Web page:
- Deflationary conditions accelerate based on unexpected economic weakness.
- A sizeable corporate fraud gets discovered – further deflating investor confidence.
In reality, we have no idea what the catalyst will be. No one expected a “pandemic” in March, but here we are. The point is that with markets extremely overbought, extended, and deviated from long-term means, with overly confident investors, the risk of a reversion has grown.
7-Impossible Trading Rules
In the “heat of the moment,” it is easy to get swept up into narratives as the “Fear Of Missing Out” overtakes our logical thought processes. As such, here are the 7-impossible trading rules to follow:
1) Sell Losers Short: Let Winners Run:
It seems like a simple thing to do, but the average investor sells their winners and keeps their losers, hoping they will eventually return to even.
2) Buy Cheap And Sell Expensive:
If an investment isn’t “cheap, – it isn’t. Don’t make excuses to justify overpaying for an investment. In the long run, overpaying always reduces returns.
3) This Time Is Never Different:
As much as our emotions and psychology always want to hope for the best – this time is never different. History may not repeat exactly, but it generally rhymes.
4) Be Patient:
There is never a rush to invest. There is also NOTHING WRONG with sitting on cash until a real opportunity comes along. Being patient is an excellent way to keep yourself out of trouble.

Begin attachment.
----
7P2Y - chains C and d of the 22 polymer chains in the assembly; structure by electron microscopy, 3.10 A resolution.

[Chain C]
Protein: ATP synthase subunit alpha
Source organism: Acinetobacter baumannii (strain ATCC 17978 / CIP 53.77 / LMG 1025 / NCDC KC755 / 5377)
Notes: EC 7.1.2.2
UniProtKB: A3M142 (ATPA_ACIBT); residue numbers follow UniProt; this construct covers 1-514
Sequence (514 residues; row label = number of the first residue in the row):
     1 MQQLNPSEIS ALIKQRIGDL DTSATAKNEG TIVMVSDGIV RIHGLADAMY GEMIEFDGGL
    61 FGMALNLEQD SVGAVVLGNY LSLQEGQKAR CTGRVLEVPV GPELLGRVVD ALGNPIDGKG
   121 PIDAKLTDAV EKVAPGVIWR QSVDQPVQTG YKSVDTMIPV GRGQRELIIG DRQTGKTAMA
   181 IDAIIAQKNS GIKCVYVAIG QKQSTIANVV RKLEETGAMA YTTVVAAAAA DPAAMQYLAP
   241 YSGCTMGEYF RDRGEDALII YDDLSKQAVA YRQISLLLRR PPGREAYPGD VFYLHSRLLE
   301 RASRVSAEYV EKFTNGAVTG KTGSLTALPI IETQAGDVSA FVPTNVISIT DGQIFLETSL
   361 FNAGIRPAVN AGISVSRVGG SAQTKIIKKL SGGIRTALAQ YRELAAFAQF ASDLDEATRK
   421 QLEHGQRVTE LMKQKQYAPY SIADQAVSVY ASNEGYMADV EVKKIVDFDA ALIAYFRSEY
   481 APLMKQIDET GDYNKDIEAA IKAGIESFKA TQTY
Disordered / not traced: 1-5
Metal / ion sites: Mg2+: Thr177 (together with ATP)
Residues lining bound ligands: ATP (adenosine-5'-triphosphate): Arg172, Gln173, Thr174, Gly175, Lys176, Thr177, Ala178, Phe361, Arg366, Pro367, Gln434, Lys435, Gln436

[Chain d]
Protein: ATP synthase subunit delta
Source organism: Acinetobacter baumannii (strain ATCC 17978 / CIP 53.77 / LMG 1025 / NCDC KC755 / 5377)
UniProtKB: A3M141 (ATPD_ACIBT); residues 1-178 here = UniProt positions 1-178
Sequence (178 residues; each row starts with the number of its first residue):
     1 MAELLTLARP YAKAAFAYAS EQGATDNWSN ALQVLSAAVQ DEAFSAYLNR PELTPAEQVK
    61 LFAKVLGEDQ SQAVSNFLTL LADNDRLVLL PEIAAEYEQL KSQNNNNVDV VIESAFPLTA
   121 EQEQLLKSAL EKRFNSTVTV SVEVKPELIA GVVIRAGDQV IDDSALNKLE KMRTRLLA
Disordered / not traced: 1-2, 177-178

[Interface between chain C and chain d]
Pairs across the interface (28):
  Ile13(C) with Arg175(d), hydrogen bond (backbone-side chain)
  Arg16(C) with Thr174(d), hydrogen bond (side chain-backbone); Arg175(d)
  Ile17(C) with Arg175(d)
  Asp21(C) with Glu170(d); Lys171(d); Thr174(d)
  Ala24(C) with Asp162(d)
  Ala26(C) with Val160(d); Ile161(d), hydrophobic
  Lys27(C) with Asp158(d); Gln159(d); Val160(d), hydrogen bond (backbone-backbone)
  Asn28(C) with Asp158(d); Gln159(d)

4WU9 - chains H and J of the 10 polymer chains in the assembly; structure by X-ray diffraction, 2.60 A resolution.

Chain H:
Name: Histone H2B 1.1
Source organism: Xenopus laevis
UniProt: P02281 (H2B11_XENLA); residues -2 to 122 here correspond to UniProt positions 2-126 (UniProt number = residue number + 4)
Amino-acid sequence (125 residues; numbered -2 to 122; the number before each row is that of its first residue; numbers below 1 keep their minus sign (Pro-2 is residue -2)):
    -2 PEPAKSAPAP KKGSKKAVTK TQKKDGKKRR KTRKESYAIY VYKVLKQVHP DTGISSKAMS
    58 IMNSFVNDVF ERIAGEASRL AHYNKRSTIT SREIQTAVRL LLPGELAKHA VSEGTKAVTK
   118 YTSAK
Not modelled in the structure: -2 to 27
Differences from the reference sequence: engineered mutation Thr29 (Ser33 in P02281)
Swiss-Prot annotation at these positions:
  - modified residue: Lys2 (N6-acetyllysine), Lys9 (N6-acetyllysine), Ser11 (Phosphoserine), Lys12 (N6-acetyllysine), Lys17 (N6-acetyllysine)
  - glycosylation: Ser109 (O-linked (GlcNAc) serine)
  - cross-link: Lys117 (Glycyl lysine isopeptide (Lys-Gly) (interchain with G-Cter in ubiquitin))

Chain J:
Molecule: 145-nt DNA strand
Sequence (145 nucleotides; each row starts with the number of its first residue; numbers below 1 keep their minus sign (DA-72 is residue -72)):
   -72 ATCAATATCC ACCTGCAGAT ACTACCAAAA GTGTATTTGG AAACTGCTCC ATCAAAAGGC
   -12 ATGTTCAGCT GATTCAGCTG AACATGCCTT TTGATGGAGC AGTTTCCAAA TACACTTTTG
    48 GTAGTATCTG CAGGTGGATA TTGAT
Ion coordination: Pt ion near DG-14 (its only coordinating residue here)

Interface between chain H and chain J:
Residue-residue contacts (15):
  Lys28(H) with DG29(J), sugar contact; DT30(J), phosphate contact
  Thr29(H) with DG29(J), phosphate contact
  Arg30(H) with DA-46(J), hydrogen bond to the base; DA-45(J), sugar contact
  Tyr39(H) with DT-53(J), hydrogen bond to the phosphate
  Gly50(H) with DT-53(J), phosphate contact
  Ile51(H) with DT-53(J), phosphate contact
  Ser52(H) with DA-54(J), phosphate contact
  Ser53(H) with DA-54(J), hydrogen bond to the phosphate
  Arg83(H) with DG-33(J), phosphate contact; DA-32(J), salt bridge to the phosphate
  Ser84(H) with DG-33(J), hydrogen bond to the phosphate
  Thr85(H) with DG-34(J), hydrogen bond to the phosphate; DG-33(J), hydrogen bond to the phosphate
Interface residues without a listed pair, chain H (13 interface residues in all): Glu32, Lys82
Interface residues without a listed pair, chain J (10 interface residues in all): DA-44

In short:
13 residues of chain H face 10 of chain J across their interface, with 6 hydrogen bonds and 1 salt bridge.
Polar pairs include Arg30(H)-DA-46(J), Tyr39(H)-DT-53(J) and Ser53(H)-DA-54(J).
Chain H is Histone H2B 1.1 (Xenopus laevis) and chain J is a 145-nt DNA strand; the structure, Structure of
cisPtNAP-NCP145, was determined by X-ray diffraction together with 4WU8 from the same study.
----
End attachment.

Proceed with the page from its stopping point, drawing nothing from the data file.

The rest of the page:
5) Turn Off The Television:
The only thing you achieve by watching the television from one minute to the next is increasing your blood pressure.
6) Risk Is Not Equal To Your Return:
Risk only relates to the loss of capital incurred when an investment goes wrong. Invest conservatively and grow your money over time with the least amount of risk possible.
7) Go Against The Herd:
When everyone agrees on the market’s direction due to any given set of reasons – generally, something else happens. Such also cedes to points 2) and 4). To buy something cheap or to sell expensive, you are buying when everyone is selling and selling when everyone is buying.
These are the rules. They are simple but impossible to follow for most. However, if you can incorporate them, you will succeed in your investment goals in the long run. In the end, it is crucially important to understand that markets run in full cycles (up and down).
While the bullish cycle lasts twice as long as the bearish cycle, investors’ damage comes not from lagging markets as they rise but in capturing the decline.
“In the end, it does not matter IF you are ‘bullish’ or ‘bearish.’ The reality is that both ‘bulls’ and ‘bears’ are owned by the ‘broken clock’ syndrome during the full-market cycle. However, what is grossly important in achieving long-term investment success is not necessarily being ‘right’ during the first half of the cycle, but by not being ‘wrong’ during the second half.”
The markets are indeed currently exceedingly exuberant on many fronts. With margin debt back near peaks, stock prices at all-time highs, and “junk bond yields” near record lows, the bullish media continues to suggest there is no reason for concern.
Of course, such should not be a surprise. At market peaks – “everyone’s in the pool.”
“The investor’s chief problem – and even his worst enemy – is likely to be himself.” – Benjamin Graham